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Chris Pincher: PM 'bitterly regrets' appointing MP after complaint

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Published10 minutes agoSharecloseShare pageCopy linkAbout sharingThis video can not be playedTo play this video you need to enable JavaScript in your browser.Boris Johnson has apologised for appointing Chris Pincher to a government role after being told about a misconduct complaint against the MP.The PM admitted he had been told about the complaint in 2019 – but had made a “bad mistake” by not acting on it.He did not deny jokingly referring to the MP as “Pincher by name Pincher by nature”.Mr Pincher was suspended as a Tory MP last week over allegations of sexual misconduct.The Tamworth MP has said he was seeking professional medical support and has denied previous allegations of misconduct. He has been contacted by the BBC for comment about the 2019 complaint but is yet to respond.Lord McDonald’s Chris Pincher letter in fullPincher suspended as Tory MP after groping claimPM under renewed pressure over Pincher appointmentSpeaking to BBC political editor Chris Mason, Mr Johnson said he was “fed up with people saying things on my behalf” and wanted to set the record straight.He said he was “aware back in 2019, of a specific allegation against Pincher that was resolved”.But in hindsight, Mr Johnson said, appointing Mr Pincher to the role of deputy chief chip in February this year “was the wrong thing to do”.”There is no place for anyone in this government who abuses power,” Mr Johnson said. He added: “I bitterly regret the decision not to… intervene.”No 10 said the PM was told about the 2019 complaint on Tuesday morning after its account was disputed by the former top civil servant at the Foreign Office, Simon McDonald.In a strongly worded letter, Lord McDonald insisted the prime minister “was briefed in person” about an inquiry into the complaint against Mr Pincher in 2019.Government minister Michael Ellis then told MPs the prime minister “did not immediately recall the conversation in late 2019 about this incident”.”As soon as he was reminded, the No 10 press office corrected their public lines,” Mr Ellis said.More on this storyLord McDonald’s Chris Pincher letter in full9 hours agoPM was briefed on Pincher says Simon McDonald7 hours agoPM was made aware of a formal Pincher complaint11 hours ago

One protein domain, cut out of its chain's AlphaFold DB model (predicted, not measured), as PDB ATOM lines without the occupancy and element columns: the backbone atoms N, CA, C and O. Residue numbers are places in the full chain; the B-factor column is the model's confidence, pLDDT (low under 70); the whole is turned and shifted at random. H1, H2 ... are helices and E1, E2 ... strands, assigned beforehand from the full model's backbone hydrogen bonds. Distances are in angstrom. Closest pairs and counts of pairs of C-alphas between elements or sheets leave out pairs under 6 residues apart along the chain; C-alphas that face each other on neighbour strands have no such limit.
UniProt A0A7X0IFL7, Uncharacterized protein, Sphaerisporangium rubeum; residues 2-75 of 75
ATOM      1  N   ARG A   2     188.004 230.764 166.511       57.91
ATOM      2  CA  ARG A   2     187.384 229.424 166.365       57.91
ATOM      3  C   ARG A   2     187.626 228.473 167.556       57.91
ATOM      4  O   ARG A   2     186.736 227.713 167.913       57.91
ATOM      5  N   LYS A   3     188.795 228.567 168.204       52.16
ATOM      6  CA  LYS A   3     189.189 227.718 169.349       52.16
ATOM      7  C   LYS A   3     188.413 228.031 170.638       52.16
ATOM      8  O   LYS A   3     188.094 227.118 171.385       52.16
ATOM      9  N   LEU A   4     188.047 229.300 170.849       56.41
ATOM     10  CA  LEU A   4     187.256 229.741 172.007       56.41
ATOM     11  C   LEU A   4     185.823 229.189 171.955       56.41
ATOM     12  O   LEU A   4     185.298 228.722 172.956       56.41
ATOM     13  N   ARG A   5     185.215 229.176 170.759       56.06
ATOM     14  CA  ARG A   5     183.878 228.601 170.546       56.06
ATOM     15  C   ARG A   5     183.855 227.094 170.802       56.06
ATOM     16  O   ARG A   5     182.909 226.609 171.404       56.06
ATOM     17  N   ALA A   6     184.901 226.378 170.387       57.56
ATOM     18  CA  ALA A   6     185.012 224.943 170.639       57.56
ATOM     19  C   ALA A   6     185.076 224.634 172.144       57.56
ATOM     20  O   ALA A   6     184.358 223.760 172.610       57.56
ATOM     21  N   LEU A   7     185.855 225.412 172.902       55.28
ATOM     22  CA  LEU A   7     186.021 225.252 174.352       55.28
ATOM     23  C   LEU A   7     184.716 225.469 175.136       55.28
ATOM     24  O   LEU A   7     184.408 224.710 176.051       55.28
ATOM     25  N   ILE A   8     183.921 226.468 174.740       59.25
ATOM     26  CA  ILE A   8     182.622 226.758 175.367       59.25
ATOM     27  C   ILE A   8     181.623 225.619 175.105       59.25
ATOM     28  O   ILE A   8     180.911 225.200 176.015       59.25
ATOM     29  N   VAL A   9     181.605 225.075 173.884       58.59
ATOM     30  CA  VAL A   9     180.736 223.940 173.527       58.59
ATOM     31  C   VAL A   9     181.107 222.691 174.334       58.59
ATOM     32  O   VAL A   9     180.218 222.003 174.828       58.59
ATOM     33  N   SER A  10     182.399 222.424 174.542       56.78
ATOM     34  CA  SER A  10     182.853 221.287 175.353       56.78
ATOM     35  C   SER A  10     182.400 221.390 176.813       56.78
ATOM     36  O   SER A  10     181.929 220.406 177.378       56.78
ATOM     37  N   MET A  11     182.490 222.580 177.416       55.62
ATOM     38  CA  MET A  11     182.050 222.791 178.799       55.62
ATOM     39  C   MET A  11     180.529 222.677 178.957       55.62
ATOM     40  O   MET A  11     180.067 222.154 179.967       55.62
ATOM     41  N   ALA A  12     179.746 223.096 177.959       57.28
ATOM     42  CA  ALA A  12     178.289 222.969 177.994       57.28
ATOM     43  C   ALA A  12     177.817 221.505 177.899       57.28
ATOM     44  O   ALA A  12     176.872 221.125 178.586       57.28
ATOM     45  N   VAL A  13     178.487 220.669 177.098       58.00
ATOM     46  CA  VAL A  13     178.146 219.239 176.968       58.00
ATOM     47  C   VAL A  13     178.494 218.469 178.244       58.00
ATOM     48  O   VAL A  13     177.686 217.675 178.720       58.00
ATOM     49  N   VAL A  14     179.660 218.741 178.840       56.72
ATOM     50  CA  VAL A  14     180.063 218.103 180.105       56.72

Chris Pincher: PM 'bitterly regrets' appointing MP after complaint

BBC News